When thoughts of the COVID-19 occur, sometimes the attention immediately goes to the front lines at the hospitals. Although patients may report straight to hospitals after being instructed to, clinics and their health care workers could be the first line of defense for many.
Practice Manager for six of the Mercy Lincoln Primary Care and Specialty Clinics, as well as the newly organized Dedicated Care Clinic is Elsberry’s own native, Lesa Whiteside-Cohea. Not only has the care been heightened for possible COVID patients, but also precautions for all patients and workers is part of her responsibility.
In light of the pandemic, precautions are being taken in all areas of the medical field. Because of this, Cohea has her hands full trying to get information to the employees and make everything run smoothly. First and foremost everyone is practicing social distancing. Anyone who enters the clinics has their temperature taken. At clinics video visits and telephone visits from the comfort of the patent’s home is conducted in order to protect patients and to continue their health care without exposing them to the outside world. If deemed necessary by the Mercy Clinic Primary Care Provider the patient will have an appointment scheduled. Employees also are asked to limit their time in public places. Most importantly everyone is following the Governor’s State Mandate, to stay at home; wear masks everywhere and wash and sanitize their hands constantly.
In just a short time Cohea and the medical community as a whole is on high alert and sensitive to the fears that COVID-19 brings with it. For the safety of patients and the community one of the clinics has been converted into a Dedicated Care Clinic. Cohea explained that the approach to the virus has been comprehensive, including rolling out testing sites and making dedicated areas for prospective patients. The Dedicated Care area allows medical personnel to have the best care for those patients with respiratory illness and need access to the facilities.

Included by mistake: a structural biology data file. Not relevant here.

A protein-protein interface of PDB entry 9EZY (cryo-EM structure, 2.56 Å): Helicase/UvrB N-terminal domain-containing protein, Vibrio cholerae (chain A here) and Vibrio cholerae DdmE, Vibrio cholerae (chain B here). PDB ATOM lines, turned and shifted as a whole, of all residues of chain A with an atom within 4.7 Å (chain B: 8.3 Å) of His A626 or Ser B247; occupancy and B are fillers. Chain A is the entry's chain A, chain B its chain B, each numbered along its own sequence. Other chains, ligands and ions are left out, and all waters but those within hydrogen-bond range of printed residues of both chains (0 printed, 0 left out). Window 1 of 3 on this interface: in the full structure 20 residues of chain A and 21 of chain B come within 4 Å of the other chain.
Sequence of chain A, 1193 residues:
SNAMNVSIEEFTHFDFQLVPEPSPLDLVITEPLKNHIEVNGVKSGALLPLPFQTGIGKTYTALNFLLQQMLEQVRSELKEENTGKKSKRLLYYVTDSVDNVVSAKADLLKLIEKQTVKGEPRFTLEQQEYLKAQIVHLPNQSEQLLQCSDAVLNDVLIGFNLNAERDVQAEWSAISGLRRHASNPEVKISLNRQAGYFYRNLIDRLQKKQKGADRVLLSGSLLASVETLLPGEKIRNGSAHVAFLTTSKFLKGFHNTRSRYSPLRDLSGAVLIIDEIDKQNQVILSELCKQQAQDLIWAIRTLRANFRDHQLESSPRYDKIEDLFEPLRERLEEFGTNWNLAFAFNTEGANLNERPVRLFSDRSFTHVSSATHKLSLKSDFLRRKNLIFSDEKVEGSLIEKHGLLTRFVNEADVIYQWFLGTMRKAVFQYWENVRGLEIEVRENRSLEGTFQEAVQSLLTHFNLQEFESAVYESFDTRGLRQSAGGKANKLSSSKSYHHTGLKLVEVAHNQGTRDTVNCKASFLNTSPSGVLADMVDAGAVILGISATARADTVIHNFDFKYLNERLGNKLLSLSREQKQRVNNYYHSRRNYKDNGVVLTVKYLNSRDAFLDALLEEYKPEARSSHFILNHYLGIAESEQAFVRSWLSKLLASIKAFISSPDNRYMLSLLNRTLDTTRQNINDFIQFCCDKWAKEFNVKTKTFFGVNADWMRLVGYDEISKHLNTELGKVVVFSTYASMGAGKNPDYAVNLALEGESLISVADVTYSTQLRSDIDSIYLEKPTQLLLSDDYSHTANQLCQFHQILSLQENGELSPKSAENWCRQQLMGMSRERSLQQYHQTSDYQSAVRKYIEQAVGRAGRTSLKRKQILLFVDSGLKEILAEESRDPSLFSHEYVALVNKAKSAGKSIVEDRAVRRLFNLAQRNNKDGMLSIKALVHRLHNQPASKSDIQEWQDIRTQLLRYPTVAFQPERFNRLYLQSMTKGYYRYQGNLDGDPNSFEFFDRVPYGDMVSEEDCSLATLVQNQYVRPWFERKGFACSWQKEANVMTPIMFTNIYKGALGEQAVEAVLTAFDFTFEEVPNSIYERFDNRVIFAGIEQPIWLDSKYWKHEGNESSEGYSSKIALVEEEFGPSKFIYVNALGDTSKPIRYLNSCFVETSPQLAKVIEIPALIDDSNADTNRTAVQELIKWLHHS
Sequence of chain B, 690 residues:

The Care Area also allows patients to be seen in a timely manner, but with this comes the elements of nature that employees face. Cohea said, “We are seeing patients in high winds, rain, and some very cold air to protect everyone as best we can.”
Even though the entire situation everyone is in can be very stressful, “The physicians, nurse practitioners, nurses, and registrars have all been absolutely amazing and willing to do whatever it takes to care for all our communities,” Cohea said.
One more aspect of a person in the medical field worries about is the possibility of taking the virus home. Cohea explains protocols are in place for workers when they leave each day. Employees leave the scrubs they worked in at work, and they are commercially cleaned. After changing into street clothes they go straight home and shower. She finished by saying “ We take every precautions we can and still we worry about our families.”